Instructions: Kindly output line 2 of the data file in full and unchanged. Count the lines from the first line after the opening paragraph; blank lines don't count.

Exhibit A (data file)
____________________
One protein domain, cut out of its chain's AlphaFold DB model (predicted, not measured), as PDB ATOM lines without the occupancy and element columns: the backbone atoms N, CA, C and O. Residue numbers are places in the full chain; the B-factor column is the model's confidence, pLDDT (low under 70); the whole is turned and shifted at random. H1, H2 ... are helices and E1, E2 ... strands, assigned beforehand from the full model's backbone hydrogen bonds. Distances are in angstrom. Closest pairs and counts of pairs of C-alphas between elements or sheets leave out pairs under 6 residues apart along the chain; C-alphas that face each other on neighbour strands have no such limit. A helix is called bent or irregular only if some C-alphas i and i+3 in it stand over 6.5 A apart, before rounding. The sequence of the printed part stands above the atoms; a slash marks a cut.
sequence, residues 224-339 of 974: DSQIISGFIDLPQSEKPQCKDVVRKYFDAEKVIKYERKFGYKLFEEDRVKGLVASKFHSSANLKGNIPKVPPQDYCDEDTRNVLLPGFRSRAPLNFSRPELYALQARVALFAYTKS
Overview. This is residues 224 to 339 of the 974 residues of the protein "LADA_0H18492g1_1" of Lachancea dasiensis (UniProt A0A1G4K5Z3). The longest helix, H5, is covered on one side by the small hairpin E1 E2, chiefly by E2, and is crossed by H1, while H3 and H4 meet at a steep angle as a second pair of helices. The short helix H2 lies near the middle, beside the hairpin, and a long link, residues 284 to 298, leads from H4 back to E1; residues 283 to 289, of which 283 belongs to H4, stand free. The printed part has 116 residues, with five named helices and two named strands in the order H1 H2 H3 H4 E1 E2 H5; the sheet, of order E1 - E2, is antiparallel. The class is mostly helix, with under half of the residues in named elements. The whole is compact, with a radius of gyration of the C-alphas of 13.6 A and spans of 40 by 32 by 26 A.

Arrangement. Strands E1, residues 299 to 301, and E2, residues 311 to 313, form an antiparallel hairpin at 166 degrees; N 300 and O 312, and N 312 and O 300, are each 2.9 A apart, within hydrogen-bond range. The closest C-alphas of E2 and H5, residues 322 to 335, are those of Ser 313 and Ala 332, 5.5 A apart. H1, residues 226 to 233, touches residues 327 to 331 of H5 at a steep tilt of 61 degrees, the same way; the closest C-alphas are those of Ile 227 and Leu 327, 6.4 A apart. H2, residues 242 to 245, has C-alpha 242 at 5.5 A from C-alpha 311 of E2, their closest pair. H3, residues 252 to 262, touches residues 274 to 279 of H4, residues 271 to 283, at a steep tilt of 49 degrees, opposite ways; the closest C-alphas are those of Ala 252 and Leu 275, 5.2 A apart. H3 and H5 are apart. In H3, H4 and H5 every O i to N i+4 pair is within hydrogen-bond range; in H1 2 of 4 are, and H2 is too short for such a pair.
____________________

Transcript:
Overview. This is residues 224 to 339 of the 974 residues of the protein "LADA_0H18492g1_1" of Lachancea dasiensis (UniProt A0A1G4K5Z3). The longest helix, H5, is covered on one side by the small hairpin E1 E2, chiefly by E2, and is crossed by H1, while H3 and H4 meet at a steep angle as a second pair of helices. The short helix H2 lies near the middle, beside the hairpin, and a long link, residues 284 to 298, leads from H4 back to E1; residues 283 to 289, of which 283 belongs to H4, stand free. The printed part has 116 residues, with five named helices and two named strands in the order H1 H2 H3 H4 E1 E2 H5; the sheet, of order E1 - E2, is antiparallel. The class is mostly helix, with under half of the residues in named elements. The whole is compact, with a radius of gyration of the C-alphas of 13.6 A and spans of 40 by 32 by 26 A.